Flea Market season is just around the corner. I just mailed in the balance for my Brimfield Booth today. Yipee, As it is said, "it's a good thing". I've only sold at Brimfield once and it sure was a fun time. I hear May is even better, great weather and everyone is so happy to be outside and looking for great finds. It takes a fair amount of organization to be ready for any event. (The best thing I brought with me was my electric tea pot, saved the day.)  The first of the year is the hardest, gathering all the STUFF you need. The pile starts to build, inventory starts to grow, booth plans start to come together. I used to be on the the road every weekend..... in my early years of my business. It's much more fun now that I only do it once in a while.
                                             photos:Bouret
Yes, It's a flea market economy! Don't you think!
It feels like it. Everyone wants a deal and expects one, too. 
Brimfield starts May 11th, put it on your calendar.

Don't forget to check out my interview with Crafternews blog. Lampshades are slowly making a come back. Gosh, there are times I wish I had a bigger niche like quilting or knitting. But other times it's a fun challenge trying to spread the gospel of great lampshades.... We've got a full workshop on Saturday, my shop is pretty tiny and 8 students is a bit tight and sorry to those on the wait list. There's always the Nantucket workshop on July 20th with Nantucket Historical Association's 1800 House Craft Workshops.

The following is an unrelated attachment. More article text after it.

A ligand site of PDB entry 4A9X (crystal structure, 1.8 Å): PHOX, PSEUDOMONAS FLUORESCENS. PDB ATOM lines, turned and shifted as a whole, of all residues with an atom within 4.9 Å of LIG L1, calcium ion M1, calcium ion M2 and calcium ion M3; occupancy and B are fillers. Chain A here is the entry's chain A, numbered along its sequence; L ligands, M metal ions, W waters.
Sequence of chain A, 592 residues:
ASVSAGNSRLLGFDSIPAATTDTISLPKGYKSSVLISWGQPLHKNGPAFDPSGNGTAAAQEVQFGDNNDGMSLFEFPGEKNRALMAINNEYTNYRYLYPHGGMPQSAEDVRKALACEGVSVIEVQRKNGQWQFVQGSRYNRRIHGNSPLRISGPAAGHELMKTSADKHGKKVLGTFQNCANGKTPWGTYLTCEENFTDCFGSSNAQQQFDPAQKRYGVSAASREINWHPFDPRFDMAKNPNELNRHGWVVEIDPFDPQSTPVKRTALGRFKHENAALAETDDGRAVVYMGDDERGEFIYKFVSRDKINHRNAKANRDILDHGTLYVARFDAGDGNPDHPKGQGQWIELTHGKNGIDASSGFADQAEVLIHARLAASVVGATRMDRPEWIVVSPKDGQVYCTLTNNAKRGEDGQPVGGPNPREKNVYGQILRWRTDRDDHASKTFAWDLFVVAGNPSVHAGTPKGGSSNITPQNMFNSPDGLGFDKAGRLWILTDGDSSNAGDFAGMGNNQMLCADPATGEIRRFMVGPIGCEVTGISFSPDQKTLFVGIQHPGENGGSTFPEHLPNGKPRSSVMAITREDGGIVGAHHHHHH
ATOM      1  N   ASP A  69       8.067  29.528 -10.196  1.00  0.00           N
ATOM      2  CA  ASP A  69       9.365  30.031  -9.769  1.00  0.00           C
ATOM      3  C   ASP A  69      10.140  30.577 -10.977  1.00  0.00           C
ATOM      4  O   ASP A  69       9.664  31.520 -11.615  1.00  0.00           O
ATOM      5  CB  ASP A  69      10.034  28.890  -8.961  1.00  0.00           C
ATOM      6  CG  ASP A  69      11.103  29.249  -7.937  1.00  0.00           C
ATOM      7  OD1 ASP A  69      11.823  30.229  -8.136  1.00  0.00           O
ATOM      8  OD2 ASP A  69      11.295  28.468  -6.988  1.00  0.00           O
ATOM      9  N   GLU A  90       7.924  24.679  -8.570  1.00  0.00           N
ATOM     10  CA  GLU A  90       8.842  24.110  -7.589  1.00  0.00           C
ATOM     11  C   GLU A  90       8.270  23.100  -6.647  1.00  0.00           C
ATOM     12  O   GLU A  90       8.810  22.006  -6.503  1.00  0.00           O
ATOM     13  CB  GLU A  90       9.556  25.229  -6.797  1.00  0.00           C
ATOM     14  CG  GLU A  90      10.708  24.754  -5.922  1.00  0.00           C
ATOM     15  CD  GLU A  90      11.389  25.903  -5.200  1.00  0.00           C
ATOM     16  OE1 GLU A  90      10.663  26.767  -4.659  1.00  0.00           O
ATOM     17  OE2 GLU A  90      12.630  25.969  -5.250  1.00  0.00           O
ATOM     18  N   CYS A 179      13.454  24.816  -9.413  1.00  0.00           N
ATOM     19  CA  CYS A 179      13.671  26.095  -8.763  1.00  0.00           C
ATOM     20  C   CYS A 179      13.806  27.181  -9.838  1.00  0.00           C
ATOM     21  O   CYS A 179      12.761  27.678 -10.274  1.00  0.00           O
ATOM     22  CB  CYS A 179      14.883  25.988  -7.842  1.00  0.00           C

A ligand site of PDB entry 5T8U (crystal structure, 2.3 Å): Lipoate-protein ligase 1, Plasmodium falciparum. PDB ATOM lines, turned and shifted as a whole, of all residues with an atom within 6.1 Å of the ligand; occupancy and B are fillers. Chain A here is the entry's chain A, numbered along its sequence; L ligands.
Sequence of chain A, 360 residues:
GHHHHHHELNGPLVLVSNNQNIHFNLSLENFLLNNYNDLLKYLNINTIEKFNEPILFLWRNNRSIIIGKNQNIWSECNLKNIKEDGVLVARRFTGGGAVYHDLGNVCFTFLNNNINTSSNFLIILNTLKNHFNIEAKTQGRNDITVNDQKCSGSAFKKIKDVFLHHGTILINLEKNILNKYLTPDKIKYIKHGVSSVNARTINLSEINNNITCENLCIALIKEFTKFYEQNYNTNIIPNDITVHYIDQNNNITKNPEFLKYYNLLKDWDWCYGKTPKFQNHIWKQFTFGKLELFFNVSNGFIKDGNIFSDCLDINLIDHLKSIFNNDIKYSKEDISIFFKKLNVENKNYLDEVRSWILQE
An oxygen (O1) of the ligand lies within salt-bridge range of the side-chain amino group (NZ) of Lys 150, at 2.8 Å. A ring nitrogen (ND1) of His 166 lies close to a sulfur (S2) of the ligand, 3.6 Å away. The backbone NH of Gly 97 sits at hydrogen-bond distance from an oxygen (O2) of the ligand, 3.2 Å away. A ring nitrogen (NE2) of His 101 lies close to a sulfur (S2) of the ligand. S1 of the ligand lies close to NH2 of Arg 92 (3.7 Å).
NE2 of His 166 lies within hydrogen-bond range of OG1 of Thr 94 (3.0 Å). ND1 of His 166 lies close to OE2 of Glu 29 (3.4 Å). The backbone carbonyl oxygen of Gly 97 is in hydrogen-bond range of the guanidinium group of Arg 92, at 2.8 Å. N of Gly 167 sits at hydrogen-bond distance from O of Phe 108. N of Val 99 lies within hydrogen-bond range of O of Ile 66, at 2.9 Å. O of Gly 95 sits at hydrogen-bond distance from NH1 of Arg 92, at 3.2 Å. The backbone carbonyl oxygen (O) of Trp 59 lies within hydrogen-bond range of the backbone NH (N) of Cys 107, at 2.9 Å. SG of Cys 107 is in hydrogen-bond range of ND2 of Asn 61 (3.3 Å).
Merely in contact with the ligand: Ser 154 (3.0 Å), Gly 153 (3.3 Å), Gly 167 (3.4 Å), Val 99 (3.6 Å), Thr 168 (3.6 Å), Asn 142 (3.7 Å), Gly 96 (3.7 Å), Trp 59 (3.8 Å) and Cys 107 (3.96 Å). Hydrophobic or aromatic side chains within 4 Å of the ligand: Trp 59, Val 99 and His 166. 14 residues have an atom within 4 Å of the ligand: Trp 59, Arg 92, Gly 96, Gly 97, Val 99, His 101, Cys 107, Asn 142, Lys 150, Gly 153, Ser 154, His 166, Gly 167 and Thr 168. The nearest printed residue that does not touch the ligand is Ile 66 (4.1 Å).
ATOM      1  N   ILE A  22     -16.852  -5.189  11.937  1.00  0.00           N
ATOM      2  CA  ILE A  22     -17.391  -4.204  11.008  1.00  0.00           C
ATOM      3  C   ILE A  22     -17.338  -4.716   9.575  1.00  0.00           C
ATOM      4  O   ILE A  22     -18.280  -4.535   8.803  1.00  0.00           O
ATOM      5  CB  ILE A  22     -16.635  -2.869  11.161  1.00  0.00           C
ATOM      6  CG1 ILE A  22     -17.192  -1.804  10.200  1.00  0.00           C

Tuesday, April 6, 2010

On Pricing our Work or perhaps, did we make a profit?

         Pricing our craft/art work...this is a question I have been asked lately.
        Is lampshade making a profitable business? another question asked.

            These are 2 questions I have been answering lately. My answer is never quite clear and most likely usually sort of vague. There are so many variables to both these questions. I have found pricing to be on of the hardest of all questions in my early years.
            WHEN do we get the confidence to charge the price we should really get for our work??? It took me years to have the courage to really get the $$$ for my lampshades. Really, YEARS... Granted, I live in a rural area, but that said, it is an area with relative wealth in nearby towns. Always a good thing...my early years I made many a trek down to the gold coast in Conn.
            Money was loose and the wives we all too happy to spend and spend to deck their homes. I always remember a particular customer at one show; I had to tell her she'd bought enough.... can you imagine... I must have been stupid. But it was the time of great excess and 13 lampshades was enough.... I love my Conn. customers; they were my perfect customer demographics and many had 2nd homes in Vermont. The good part was that they thought my prices were CHEAP... and my Vermont customers thought my prices were expensive. But all in all I thought the prices were fair.
                               HOW DO I PRICE MY WORK????  or yours   ???
           I consider the price of my materials + my time (free, not...anymore) + expenses= lampshade